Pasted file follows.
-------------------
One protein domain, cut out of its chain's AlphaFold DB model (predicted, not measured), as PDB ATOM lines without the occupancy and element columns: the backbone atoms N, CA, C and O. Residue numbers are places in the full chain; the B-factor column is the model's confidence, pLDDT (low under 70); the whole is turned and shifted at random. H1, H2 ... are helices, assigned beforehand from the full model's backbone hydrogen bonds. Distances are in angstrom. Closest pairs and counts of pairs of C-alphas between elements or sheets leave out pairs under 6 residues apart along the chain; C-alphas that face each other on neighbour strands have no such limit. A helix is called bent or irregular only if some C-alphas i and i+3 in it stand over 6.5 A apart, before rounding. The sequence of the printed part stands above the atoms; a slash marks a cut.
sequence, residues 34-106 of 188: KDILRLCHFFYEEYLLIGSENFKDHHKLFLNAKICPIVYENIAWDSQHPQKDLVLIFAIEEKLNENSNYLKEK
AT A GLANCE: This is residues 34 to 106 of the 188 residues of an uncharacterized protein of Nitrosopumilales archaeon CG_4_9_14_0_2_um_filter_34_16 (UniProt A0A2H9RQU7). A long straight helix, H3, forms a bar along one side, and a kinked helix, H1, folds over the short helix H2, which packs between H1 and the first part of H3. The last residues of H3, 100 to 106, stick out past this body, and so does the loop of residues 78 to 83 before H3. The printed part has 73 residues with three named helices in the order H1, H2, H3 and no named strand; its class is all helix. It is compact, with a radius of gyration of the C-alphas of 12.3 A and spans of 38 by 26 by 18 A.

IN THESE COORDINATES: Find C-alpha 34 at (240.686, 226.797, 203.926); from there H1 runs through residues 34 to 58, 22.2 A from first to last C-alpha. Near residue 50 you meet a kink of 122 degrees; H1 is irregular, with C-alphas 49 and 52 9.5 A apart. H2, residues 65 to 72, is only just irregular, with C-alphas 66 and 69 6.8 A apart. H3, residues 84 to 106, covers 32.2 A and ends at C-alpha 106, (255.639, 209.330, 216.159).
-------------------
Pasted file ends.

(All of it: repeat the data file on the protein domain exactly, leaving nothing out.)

One protein domain, cut out of its chain's AlphaFold DB model (predicted, not measured), as PDB ATOM lines without the occupancy and element columns: the backbone atoms N, CA, C and O. Residue numbers are places in the full chain; the B-factor column is the model's confidence, pLDDT (low under 70); the whole is turned and shifted at random. H1, H2 ... are helices, assigned beforehand from the full model's backbone hydrogen bonds. Distances are in angstrom. Closest pairs and counts of pairs of C-alphas between elements or sheets leave out pairs under 6 residues apart along the chain; C-alphas that face each other on neighbour strands have no such limit. A helix is called bent or irregular only if some C-alphas i and i+3 in it stand over 6.5 A apart, before rounding. The sequence of the printed part stands above the atoms; a slash marks a cut.
sequence, residues 34-106 of 188: KDILRLCHFFYEEYLLIGSENFKDHHKLFLNAKICPIVYENIAWDSQHPQKDLVLIFAIEEKLNENSNYLKEK
AT A GLANCE: This is residues 34 to 106 of the 188 residues of an uncharacterized protein of Nitrosopumilales archaeon CG_4_9_14_0_2_um_filter_34_16 (UniProt A0A2H9RQU7). A long straight helix, H3, forms a bar along one side, and a kinked helix, H1, folds over the short helix H2, which packs between H1 and the first part of H3. The last residues of H3, 100 to 106, stick out past this body, and so does the loop of residues 78 to 83 before H3. The printed part has 73 residues with three named helices in the order H1, H2, H3 and no named strand; its class is all helix. It is compact, with a radius of gyration of the C-alphas of 12.3 A and spans of 38 by 26 by 18 A.

IN THESE COORDINATES: Find C-alpha 34 at (240.686, 226.797, 203.926); from there H1 runs through residues 34 to 58, 22.2 A from first to last C-alpha. Near residue 50 you meet a kink of 122 degrees; H1 is irregular, with C-alphas 49 and 52 9.5 A apart. H2, residues 65 to 72, is only just irregular, with C-alphas 66 and 69 6.8 A apart. H3, residues 84 to 106, covers 32.2 A and ends at C-alpha 106, (255.639, 209.330, 216.159).